Tomorrow I will download my first borrowed ebook from the Kansas City Public Library. I received an email alert yesterday informing me that The Poisonwood Bible had finally become available for checkout. I may have to stop reading everything else in order to finish it before the book discussion scheduled for this Saturday at 2:00 pm to be held at Trails West branch and led by Nancy Oelke. I will read as much as I can before attending the discussion. Many of my GoodReads friends give this novel favorable ratings but no written reviews (beyond a sentence or two). I will definitely write up any of my reactions and observations and any notes I take at the discussion when I finish the book. Update (2/16/2012): I successfully downloaded the ebook from the KC Public Library’s Overdrive web site this morning and transferred it to my Nook Color. I started reading it over lunch and find myself catching my breath with the Price family upon their arrival in the Belgian Congo on the African continent at the close of the 1950s. Update (2/22/2012): I composed my review and posted it here.
I took a side-trip away from the Destination: Anywhere suggested readings, but followed on the heels of my early Eisenhower expedition, by starting Crusade in Europe in early February. As of the writing of this blog post, the Allies had successfully advance across North Africa, capturing Tunisia, and are preparing to invade Sicily and eventually Italy. The more I learn about World War II, the more I realize how much I have yet to learn and understand. Eisenhower’s ‘big picture’ personal account of his experiences during the war keeps me riveted and turning the pages. Keeping myself to just one chapter per day can be tough, but my February reads require me to limit my non-book club reading.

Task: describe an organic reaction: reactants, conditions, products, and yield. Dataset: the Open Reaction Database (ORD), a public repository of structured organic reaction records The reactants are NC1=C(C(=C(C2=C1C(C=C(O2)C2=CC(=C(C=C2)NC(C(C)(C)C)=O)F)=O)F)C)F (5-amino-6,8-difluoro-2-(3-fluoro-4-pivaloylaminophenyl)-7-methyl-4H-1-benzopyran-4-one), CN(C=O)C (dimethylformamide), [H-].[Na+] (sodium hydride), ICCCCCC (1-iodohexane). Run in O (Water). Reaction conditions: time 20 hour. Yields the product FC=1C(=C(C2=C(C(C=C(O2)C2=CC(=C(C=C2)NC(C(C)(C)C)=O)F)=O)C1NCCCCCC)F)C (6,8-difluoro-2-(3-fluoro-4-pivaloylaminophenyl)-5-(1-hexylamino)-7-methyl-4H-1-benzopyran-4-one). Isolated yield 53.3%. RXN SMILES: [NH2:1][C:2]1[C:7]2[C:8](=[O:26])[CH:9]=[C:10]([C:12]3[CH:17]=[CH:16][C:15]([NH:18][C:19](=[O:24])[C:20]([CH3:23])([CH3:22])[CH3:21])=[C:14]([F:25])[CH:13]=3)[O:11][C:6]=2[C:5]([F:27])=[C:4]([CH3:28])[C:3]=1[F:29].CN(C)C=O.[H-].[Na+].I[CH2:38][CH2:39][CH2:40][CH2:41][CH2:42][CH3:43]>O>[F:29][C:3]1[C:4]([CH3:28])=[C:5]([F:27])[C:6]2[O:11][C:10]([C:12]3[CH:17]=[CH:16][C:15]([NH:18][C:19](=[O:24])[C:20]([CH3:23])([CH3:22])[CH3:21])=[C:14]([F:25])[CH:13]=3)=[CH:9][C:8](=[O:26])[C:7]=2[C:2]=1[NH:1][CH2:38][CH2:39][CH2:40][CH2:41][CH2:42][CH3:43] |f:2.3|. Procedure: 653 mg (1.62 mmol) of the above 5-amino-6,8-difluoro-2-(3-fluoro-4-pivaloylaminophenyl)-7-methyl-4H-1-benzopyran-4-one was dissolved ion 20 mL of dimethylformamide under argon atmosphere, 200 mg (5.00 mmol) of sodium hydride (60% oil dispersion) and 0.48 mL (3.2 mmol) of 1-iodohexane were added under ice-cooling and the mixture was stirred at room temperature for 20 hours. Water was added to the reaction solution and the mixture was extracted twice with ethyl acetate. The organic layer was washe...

Since January fizzled without providing much if any wintery precipitation or chilly wind or freezing temperatures, I opted for an arctic expedition aboard the HMS Terror, the dark fantasy themed selection this month for the GoodReads Science Fiction and Fantasy book club. So far, for this year (and the year is still young), this is the longest (768 pages) and heaviest (I think it’s close to five pounds) hardcover book I have picked up from the library. I end up shivering as I huddle at the kitchen table reading about frostbite and disease among the crew and the extremely harsh conditions these men faced in the 1840s as they sought the fabled Northwest Passage to Asia. If early indications prove correct, subzero temperatures are not the only potentially fatal thing they need to worry about.
My final stop, on the other side of the doomed Northwest Passage expedition, takes me to China. Wild Swans: Three Daughters of China relates an epic family history, following three women from successive generations as they are buffeted by changes brought by the modernization in China. I am looking forward to reading this selection, but am slightly disappointed that no book discussion was coordinated by the library as part of the Destination: Anywhere winter reading program. Perhaps I’ll start one online at the Library’s GoodReads community of readers group.